The global auto industry is a very competitive one—at times, even cut-throat. It isn’t uncommon, though, to see rivals teaming up in order to address a common concern.
According to a report by Nikkei Asia, some of Japan’s biggest carmakers have formed a new alliance with the goal of speeding up car development and lowering costs.
The new alliance reportedly already includes Honda, Mazda, Nissan, Toyota, and Subaru, as well as companies in the electronics industry such as Panasonic, Denso, and Mitsubishi Electric.
The partnership will be promoting a ‘model-based’ development strategy, which will see parts rendered digitally to allow manufacturers to run a virtual car through simulations—a style that is more financially viable than building working prototypes. Mazda has been applying this approach as early as the 2000s, the report highlights.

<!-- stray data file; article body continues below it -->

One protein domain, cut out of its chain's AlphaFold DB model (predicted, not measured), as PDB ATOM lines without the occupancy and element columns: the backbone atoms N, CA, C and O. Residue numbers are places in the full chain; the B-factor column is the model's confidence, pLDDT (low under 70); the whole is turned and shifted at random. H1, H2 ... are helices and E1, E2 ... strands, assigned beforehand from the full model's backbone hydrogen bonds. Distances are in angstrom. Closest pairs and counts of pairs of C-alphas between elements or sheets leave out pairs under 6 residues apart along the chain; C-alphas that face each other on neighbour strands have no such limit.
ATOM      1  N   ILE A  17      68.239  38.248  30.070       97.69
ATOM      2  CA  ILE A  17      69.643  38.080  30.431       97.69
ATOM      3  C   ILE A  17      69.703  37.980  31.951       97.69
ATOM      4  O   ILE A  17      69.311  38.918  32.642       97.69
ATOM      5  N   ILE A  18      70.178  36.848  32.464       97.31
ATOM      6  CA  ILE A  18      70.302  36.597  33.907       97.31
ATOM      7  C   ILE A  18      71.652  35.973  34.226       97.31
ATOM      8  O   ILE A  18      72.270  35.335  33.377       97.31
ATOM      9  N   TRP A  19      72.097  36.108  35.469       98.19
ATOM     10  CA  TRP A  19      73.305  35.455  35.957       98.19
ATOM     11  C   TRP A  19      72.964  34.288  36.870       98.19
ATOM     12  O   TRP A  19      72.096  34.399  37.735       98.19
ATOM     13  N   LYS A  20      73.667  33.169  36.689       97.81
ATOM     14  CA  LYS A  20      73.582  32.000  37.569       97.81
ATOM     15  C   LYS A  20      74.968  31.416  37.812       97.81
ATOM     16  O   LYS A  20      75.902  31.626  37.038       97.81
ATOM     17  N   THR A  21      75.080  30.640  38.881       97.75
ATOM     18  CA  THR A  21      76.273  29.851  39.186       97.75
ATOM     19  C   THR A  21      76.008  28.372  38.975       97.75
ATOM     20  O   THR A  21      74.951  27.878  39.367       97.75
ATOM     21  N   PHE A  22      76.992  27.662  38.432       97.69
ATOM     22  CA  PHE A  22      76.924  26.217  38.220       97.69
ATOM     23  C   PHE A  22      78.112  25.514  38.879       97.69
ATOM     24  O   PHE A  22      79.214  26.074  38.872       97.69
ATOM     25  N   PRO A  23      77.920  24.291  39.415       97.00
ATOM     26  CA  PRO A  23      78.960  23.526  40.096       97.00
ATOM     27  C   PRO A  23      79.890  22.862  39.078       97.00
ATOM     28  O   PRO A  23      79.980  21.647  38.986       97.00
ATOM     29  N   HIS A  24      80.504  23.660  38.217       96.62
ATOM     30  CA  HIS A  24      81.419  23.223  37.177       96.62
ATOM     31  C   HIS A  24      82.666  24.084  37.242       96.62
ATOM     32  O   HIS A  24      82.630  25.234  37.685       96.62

The report adds that coming up with an industry standard for model-based development eliminates the need for suppliers to adhere to each brand’s requirements, leading to reduced costs.
“We don’t have the luxury of time to iron out differences,” Mazda senior innovation fellow Mitsuo Hitomi said during a press conference. “We will improve efficiency where we can so we can focus on investing in such areas as environmental technologies.”
Less cost for the car manufacturers and a speedier development process? This sounds like a win-win situation for everyone involved, including the consumers. Anyone else here excited to see this new alliance get to work?